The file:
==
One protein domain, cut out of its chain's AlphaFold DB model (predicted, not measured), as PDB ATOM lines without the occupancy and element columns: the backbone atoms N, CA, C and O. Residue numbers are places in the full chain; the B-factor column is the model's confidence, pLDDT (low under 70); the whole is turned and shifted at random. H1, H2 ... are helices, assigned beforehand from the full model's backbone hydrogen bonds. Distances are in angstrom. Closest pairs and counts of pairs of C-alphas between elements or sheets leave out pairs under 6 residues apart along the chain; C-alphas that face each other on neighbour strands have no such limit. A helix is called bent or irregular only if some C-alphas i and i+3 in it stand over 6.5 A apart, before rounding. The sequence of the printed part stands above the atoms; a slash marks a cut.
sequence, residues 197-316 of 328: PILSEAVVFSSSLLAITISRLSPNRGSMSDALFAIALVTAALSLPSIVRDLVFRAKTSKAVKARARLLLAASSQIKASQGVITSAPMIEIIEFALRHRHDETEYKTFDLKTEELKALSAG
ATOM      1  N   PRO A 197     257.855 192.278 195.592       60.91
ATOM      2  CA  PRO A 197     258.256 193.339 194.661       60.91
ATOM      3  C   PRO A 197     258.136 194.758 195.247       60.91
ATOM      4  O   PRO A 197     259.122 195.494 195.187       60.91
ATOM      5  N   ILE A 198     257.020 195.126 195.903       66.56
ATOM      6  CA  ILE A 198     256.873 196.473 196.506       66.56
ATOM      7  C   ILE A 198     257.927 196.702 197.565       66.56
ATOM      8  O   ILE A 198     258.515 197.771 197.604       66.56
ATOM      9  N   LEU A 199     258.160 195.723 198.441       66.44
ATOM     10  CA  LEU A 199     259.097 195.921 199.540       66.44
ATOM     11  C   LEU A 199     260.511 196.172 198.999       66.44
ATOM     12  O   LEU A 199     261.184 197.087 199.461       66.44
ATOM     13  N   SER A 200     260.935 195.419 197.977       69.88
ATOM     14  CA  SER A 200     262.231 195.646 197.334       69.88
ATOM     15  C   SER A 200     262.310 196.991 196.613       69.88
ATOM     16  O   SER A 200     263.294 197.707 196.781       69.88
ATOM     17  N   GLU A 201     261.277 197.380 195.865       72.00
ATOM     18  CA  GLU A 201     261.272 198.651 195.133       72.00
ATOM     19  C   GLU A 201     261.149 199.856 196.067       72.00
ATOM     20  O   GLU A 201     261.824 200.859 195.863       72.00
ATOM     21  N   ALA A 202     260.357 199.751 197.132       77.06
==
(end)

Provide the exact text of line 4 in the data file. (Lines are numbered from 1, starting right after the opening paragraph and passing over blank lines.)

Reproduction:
ATOM      3  C   PRO A 197     258.136 194.758 195.247       60.91